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Frank Rich: “Bipartisan Consensus In America Is As Unachievable Now As It Was After 1964”

September 26, 2011

This whole  article is rather long, but as we know from Frank Rich’s writing and analysis from the past, well worth the time.

Should Perry get the GOP nomination, he could capsize like Goldwater on Election Day. That’s the universal prediction of today’s Restons. But maybe he won’t. Perry would have a cratered economy to exploit, unlike Goldwater, who ran in a boom time when unemployment was under 6 percent and the GDP was up 5.8 percent from the previous year. Whatever Perry’s 2012 electoral fate, his lightning ascent is final proof, if any further is needed in the day of the tea-party GOP, that a bipartisan consensus in America is as unachievable now as it was after 1964. 

This is the harsh reality Obama has been way too slow to recognize. But in his post–Labor Day “Pass this jobs plan!” speech before Congress, the lip service he characteristically paid to both Republican and Democratic ideas gave way to an unmistakable preference for Democratic ideas. Soon to come were his “Buffett rule” for addressing the inequities of the Bush tax cuts and a threat to veto any budget without new tax revenues to go with spending cuts. When he tied it all up in a Rose Garden mini-tantrum pushing back against the usual cries of “class warfare,” it was enough to give one hope. No, not 2008 fired-up hope, but at least the trace memory of it. Should Obama not cave—always a big if with this president—he might have a serious shot at overcoming the huge burdens of a dark national mood and flatlined economy to win reelection.


For Obama to pull it out against a slick conservative populist like Perry—or some yet-undeclared Perry alternative who could still emerge to usurp him among the tea-party troops—he cannot revert to his usual ways. Yet as recently as Labor Day, the White House was sending the message, as the Times reported, that it would “rebrand the president as a pragmatic problem solver prepared to set aside ideology.” Rebrand? That is the Obama brand. Surely someone at even this White House must recognize that it is in danger of being recalled by voters because the country’s problems have not been solved.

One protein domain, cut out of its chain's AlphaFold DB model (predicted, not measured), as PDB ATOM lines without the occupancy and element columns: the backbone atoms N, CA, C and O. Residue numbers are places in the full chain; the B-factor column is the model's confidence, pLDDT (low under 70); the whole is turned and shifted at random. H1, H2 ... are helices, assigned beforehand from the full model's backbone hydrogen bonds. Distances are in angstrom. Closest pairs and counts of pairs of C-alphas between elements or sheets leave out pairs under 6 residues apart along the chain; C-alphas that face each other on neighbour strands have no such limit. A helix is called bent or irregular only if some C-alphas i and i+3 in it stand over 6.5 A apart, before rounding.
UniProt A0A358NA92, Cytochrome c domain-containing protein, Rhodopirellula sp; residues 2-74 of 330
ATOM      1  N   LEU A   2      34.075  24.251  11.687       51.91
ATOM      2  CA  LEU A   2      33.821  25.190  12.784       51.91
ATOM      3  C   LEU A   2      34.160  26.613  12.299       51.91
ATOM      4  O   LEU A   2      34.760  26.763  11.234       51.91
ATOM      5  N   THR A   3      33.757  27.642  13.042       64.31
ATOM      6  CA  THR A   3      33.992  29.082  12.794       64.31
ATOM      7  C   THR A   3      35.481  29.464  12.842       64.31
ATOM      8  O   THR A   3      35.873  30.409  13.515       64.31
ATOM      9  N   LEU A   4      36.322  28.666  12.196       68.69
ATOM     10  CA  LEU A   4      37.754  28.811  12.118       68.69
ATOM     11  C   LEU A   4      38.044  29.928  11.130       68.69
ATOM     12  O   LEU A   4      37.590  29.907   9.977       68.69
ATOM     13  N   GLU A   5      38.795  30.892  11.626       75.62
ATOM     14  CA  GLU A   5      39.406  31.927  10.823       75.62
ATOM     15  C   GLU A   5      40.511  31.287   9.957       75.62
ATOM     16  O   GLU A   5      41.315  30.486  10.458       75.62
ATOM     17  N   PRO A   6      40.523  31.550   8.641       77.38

Obama can’t change his DNA. He is by definition a conciliatory man of the middle: as a black man raised in white America, as a mediator among warring political factions at The Harvard Law Review, as a community organizer, as a child of divorce. But sometimes blacks and whites, liberals and conservatives, and moms and dads cannot reconcile their differences. Sometimes the negotiations and compromises that are the crux of politics are nonoperative. This is one of those times. The other side has no interest in striking grand bargains or even small ones. It wants not so much to reform government, a worthy goal, as to auction off its parts and distribute the proceeds to its corporate backers. It’s a revolution beyond the one even Goldwater or Reagan imagined. They didn’t talk about seceding from the union.

  1. September 26, 2011 6:30 PM



  2. Lee permalink
    September 26, 2011 5:58 PM

    We let the Tea Party surge in 2010, giving the impression of a big “no confidence” vote on this president. If we want our quarterback making big plays, we have to put some players out there to defend him so he’s not ducking and weaving and losing yardage, not to mention getting tackled and injured to the point he may be taken out of the game. Big business is winning, they’ve got the money to out-compete us. To be competitive, we need to be out there running defense, then Obama will be stronger and we’ll be stronger. Wall Street and the Republicans are fine with our economy failing. They’ll make big money off it and be in stronger political positions by blaming it all on Obama. We’ll be hit so hard we’ll all have concussions. Regulations will be weakened, the rich will get richer, the rest of us will struggle with less than minimum wage, part-time, no benefit jobs. Blame Obama all you want. The fault lies with us.

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